Polarizing leader in integrating DNA and Protein analysis for much faster and more accurate cancer diagnosis

Dr. Patrick Soon-Shiong has a net worth of about $12 billion.

Soon-Shiong’s grand new project promises the closest thing that Earth has ever had to Star Trek’s fabled tricorder. In theory it will work like this: A cancer patient will arrive at the hospital for diagnosis. Everything from her DNA to the proteins in her blood will get instantly analyzed via a proprietary and superfast network, with the data collected automatically in real time–no pens, paper or clipboards. Within minutes computers will recommend which drugs to try. Once the patient is sent home, the same technology will travel with her, allowing doctors to continue to monitor her in real time, as hospital administrators evaluate the efficacy and costs of various procedures and medicines and compare notes with hospitals across the country.

This vision came during the approval process for Abraxane in 2005. Doctors were making bad decisions. One study found that two-thirds of pancreatic cancer patients received the wrong treatment.

He started buying companies to build his new machine. He grabbed Eviti, based in Philadelphia, which sold its services to insurers as a way to ensure that cancer doctors weren’t prescribing medicines improperly (and billing for their errors). Thirty oncologists and nurses pore over the latest medical journals to make sure the information is up to date.

He bought iSirona, a firm in Panama City, Fla. that’s attempting to connect hospital machines with electronic health record systems. Soon-Shiong now claims that it can integrate 6,000 different medical devices, including pulse oximeters, blood pressure monitoring devices and bathroom scales, as well as hundreds of different types of clinical and financial software from every major medical vendor.

There were other technologies, too: Qi Imaging, a tool that allows CAT scans and MRIs to be viewed on mobile devices; GlowCap, an $80 pill bottle that lights up when patients at home need to take their medicine and lets doctors know they are opening the cap. He purchased and refurbished the National Lambda Rail, a high-speed government computer network, at a cost of $100 million, so all this data could move quickly from place to place.

All of these pieces–and dozens more that he’s bought or built–combine into a corporate structure as byzantine as his overarching product. His 800 employees are splintered across offices in 14 cities, and NantWorks, the parent holding company, houses nine separate units, all with different investor groups and each apparently designed to trade independently as a tracking stock. The first IPO, as early as next year, will likely be NantHealth, his health care information technology play, poised to profit from new payment schemes created by ObamaCare. Investors include Verizon, Celgene, BlackBerry and the Kuwait Investment Authority. FORBES values NantHealth alone at $1.6 billion. FORBES values the entirety of Soon-Shiong’s Nant-related holdings at $7.7 billion.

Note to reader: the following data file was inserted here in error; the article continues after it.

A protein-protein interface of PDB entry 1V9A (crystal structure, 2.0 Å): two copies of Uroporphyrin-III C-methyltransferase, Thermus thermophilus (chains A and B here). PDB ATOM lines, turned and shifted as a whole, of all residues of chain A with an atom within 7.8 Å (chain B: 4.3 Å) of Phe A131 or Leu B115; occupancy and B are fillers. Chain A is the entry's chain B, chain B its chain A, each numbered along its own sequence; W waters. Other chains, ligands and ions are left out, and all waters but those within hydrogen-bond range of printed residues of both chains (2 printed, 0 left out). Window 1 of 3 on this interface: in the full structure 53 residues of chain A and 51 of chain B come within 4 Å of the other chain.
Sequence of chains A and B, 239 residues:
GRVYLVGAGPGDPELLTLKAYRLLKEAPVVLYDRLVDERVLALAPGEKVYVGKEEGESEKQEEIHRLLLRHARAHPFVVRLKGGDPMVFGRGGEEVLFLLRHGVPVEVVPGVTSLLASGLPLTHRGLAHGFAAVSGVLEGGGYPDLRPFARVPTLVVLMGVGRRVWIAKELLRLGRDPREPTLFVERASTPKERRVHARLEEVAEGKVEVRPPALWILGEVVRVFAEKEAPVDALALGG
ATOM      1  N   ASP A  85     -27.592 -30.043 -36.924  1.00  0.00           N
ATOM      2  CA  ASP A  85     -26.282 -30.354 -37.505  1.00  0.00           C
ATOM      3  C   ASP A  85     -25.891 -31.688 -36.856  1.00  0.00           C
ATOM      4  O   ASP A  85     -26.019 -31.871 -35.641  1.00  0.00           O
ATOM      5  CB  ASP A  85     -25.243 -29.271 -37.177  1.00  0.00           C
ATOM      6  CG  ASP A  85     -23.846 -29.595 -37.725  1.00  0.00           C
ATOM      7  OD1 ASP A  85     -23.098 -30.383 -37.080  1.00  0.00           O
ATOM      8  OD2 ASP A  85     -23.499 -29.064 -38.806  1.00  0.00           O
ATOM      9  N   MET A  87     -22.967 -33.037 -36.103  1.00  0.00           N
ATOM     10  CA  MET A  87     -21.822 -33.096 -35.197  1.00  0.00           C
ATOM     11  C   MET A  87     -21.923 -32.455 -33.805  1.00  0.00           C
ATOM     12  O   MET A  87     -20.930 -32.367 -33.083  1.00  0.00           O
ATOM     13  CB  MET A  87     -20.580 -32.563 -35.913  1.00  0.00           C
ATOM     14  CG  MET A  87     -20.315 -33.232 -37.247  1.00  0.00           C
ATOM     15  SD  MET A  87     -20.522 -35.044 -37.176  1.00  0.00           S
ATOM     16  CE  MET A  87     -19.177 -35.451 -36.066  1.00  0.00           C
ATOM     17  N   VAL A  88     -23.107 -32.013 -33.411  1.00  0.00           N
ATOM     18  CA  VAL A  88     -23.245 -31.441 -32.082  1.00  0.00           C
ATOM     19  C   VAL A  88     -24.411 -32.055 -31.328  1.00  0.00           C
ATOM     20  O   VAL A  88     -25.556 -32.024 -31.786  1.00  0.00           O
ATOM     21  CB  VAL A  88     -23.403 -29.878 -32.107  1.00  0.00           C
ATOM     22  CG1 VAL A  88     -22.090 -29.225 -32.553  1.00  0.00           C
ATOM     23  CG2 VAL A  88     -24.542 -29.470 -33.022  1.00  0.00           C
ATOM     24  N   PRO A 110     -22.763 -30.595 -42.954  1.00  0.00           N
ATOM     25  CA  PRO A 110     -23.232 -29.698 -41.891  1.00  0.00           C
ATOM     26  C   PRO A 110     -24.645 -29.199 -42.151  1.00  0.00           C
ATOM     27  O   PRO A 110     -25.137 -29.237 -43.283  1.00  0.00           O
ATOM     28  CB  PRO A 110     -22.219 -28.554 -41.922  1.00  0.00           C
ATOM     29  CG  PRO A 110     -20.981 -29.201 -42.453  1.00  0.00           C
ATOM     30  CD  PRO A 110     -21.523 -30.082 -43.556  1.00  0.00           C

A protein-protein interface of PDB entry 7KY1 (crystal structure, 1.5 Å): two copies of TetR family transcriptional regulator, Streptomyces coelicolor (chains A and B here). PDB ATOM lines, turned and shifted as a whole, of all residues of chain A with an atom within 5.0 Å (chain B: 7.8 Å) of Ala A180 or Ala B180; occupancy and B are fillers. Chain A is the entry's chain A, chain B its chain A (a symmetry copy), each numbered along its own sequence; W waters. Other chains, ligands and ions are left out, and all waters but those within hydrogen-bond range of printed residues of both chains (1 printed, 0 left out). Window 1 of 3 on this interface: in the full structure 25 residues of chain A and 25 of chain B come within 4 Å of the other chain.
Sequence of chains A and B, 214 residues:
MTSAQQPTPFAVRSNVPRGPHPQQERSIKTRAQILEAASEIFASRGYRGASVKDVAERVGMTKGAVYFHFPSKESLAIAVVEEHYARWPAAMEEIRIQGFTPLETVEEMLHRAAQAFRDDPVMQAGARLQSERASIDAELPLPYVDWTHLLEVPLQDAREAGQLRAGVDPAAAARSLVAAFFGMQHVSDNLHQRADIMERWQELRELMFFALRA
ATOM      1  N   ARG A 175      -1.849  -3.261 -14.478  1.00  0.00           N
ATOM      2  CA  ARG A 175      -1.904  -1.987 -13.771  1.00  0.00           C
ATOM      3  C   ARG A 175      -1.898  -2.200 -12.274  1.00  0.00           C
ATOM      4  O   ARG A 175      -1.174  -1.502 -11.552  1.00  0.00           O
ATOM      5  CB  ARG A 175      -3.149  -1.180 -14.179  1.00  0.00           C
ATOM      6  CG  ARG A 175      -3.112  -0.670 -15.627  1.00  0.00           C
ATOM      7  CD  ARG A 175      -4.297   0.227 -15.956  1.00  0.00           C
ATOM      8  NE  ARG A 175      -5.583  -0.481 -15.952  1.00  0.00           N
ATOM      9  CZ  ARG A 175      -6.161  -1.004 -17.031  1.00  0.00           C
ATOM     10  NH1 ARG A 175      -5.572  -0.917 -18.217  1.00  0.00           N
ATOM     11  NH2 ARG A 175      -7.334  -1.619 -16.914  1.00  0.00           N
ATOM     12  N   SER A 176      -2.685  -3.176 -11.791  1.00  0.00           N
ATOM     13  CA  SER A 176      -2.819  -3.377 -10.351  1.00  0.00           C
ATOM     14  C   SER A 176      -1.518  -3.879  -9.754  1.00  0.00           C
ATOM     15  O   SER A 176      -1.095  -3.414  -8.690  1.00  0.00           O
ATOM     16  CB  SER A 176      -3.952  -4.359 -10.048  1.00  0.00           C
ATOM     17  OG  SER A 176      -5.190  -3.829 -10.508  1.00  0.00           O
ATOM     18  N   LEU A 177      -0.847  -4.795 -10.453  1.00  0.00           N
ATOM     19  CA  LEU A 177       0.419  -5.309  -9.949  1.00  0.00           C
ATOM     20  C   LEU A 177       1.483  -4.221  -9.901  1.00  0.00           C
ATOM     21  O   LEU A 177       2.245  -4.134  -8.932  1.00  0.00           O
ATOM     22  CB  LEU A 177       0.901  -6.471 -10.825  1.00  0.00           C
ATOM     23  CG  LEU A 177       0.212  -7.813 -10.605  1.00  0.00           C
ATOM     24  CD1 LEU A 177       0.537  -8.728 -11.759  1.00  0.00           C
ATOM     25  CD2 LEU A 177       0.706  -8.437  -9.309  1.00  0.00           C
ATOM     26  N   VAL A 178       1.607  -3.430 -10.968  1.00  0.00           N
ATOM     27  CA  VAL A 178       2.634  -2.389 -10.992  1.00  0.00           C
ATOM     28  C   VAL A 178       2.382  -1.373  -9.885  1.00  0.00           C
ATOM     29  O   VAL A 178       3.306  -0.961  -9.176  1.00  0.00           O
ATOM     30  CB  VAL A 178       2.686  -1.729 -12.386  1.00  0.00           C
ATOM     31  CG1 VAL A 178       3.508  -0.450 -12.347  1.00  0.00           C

The potential and pitfalls of Patrick Soon-Shiong’s medical Manhattan Project boil down to one statistic: 47 seconds. That’s the amount of time, the doctor/entrepreneur promises, it now takes for his amalgamated “supercomputer” to complete genomics analysis, all the way to identifying the individual protein in someone’s body that’s amenable to drug treatment. “It normally takes 11 weeks,” Soon-Shiong smiles.

Soon-Shiong says–and a number of experts believe–that he can already analyze 500 genomes a day, on par with the world’s most advanced DNA research centers, and will be able to do 4,000 a day by the end of next year.

Why compare your time against another (11 weeks) that no longer seems to exist? “Our best shot with software that’s proprietary is 15 minutes, and then there’s still plenty of work to be done,” says Eric Topol, the chief academic officer at Scripps Health. Ultimately, whether you can do it in 47 seconds or an hour or five isn’t really what’s important. Accuracy and cost are.

The Rise of Dr. Patrick Soon-Shiong

In 1991, Patrick invented the drug that made his fortune: Abraxane, which packages the top-selling cancer drug, Taxol, inside the protein albumin. The idea was that tumors would eat the albumin and get the poison. In 2005 he won a huge victory: The FDA approved Abraxane. Then in 2007 the stock soared again. The firm was the only maker of the blood-thinner heparin whose product did not have to be recalled because of contamination that killed 81 people. Soon-Shiong split and sold the company, saying it was “two unique businesses.” The generics business, including heparin, went to Fresenius in 2008 for $4.6 billion. In 2010 the drug business, Abraxis, was bought by biotech giant Celgene for $4.5 billion. Soon-Shiong owned some 80% of each.

Despite Soon-Shiong’s insistence that Abraxane was “a breakthrough,” by 2011 sales were just $386 million–a middling success in the booming biotech sector. Then last year a study showed the drug extended the lives of pancreatic cancer patients by 1.8 months. Sales jumped 90% and are projected to hit $2 billion by 2017. Celgene’s stock–Soon-Shiong remains the largest individual shareholder–surged in lockstep.

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